Taking low-dose aspirin on a daily basis is highly recommended for people who are at a high risk of suffering from a heart attack. A heart attack will occur if the supply of blood to a person’s brain or a part of their heart is blocked. Aspirin prevents cases of heart attacks because it “thins out” blood. This helps blood from clotting, and consequently, blood vessels are clear and blockage-free. However, as much as it helps prevent a heart attack, the consumption of aspirin is also associated with some health risks. With such a high number of people using aspirin therapy, the big question is: When is aspirin therapy for heart attacks too risky? This article explains the most at-risk conditions for aspirin therapy.
When to avoid aspirin therapy
When you suffer from an aspirin allergy or intolerance
Aspirin, like most drugs, causes several allergic reactions to some people. If your body is not tolerant of aspirin, do not opt for aspirin therapy. Aspirin-related allergic reactions such as a high body temperature puts you at a much higher risk of suffering from a heart attack.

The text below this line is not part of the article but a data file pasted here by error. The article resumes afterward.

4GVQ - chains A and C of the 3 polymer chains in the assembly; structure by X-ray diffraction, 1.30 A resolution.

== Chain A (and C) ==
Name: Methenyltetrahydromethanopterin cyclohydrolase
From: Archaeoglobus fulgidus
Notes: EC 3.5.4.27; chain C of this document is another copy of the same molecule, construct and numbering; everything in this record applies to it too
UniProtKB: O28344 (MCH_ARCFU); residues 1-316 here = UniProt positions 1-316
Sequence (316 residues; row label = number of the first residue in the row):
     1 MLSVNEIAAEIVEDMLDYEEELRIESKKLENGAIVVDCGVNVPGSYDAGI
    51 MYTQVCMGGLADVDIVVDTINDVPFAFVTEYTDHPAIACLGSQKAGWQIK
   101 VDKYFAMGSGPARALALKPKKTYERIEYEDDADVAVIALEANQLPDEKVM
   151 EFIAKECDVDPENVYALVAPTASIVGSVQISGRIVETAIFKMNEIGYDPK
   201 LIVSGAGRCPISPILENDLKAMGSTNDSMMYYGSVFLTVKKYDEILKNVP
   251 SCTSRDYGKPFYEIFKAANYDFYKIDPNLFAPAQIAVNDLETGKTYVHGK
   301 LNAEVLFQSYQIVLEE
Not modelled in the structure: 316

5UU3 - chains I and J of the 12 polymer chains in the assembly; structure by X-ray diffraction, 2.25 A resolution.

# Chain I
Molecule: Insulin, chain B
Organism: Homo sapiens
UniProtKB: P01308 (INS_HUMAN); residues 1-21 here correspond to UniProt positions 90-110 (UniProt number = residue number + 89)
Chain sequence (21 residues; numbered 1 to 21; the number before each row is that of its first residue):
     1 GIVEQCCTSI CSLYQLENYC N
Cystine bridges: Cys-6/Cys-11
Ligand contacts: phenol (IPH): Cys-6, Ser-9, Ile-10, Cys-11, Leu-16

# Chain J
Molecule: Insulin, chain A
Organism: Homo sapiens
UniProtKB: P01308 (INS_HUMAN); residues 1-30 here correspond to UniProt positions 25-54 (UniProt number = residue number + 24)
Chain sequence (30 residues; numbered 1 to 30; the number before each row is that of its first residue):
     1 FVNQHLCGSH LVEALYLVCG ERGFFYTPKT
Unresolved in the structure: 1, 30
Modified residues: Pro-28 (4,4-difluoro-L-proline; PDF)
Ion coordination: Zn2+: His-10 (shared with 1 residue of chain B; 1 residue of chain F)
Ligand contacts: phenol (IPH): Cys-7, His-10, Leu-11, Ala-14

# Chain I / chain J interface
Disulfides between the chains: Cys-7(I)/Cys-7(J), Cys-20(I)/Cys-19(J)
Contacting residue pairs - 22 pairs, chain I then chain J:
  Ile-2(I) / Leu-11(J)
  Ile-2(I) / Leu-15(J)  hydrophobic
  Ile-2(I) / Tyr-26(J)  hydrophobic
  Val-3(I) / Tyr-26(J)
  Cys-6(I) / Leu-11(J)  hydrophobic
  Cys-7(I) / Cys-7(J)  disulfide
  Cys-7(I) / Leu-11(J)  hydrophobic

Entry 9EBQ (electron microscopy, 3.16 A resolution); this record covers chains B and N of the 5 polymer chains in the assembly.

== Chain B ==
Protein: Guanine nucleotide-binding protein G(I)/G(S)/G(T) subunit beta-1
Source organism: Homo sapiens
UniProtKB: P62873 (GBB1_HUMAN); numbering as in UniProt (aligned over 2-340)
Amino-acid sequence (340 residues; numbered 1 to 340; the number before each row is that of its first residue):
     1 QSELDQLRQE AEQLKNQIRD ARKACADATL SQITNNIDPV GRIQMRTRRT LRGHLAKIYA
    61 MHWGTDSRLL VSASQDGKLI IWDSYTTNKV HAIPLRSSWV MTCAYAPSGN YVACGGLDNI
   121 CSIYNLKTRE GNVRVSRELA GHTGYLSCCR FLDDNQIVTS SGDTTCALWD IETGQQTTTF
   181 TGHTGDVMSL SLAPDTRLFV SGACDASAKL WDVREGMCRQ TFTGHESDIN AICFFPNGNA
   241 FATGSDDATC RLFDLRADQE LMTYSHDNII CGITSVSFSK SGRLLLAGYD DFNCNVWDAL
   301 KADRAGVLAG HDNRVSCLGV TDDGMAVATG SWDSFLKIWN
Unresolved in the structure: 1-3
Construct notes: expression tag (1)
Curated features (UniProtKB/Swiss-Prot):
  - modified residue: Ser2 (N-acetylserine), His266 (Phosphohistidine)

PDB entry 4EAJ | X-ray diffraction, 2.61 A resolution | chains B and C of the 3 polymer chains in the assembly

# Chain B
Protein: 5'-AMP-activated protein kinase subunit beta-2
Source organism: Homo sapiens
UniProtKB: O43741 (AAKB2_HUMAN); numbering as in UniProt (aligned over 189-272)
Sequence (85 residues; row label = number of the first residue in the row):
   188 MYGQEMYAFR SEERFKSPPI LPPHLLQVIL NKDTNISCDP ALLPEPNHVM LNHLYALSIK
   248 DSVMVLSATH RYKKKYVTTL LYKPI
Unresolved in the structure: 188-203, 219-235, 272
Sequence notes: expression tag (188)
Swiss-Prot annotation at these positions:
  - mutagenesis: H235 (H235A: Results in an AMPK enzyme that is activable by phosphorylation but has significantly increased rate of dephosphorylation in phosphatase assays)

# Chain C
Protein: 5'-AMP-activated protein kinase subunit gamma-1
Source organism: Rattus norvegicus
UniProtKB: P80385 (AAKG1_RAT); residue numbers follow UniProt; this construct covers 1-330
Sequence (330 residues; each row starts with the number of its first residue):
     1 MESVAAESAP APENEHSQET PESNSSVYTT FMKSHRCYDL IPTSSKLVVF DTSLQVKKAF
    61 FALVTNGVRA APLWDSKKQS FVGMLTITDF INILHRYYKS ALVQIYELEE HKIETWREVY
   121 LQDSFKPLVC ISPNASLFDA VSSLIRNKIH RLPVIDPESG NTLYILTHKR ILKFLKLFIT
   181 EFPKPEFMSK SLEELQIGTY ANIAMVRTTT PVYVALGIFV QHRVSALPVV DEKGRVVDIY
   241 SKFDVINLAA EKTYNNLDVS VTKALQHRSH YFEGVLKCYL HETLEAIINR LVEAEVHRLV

If you are suffering from a hemorrhagic stroke or gastrointestinal bleeding
Aspirin reduces the chances of a heart attack by its ability to “thin out” blood. “Thinned out” blood bleeds at a higher rate than normal blood. Opting for aspirin therapy when suffering from a hemorrhagic stroke or gastrointestinal bleeding increasing the rate of bleeding. The higher the rate of bleeding, the higher the risk of a heart attack.
If you regularly take alcohol
People who take aspirin regularly are at a higher risk of suffering from some stomach problems such as a bleeding stomach. Intake of alcohol increases this risk. It is also widely known that regular consumption of alcohol increases the risk of suffering from stomach ulcers. Bleeding ulcers are a major cause of heart attacks.
If you are over seventy years old
People who are past the age of seventy years have a low CVD risk. The American College of Cardiology states that aspirin therapy should be avoided at all costs by people who have a CVD risk of below 10%. The CVD risk of those over seventy is at 7%, putting them at too much risk for aspirin therapy.
As helpful as aspirin therapy is in preventing heart attacks, it also has its associated risks. Talking to your doctor is the only sure way of knowing whether you are a qualified candidate for aspirin therapy or not. Not starting aspirin therapy on your own is highly advisable.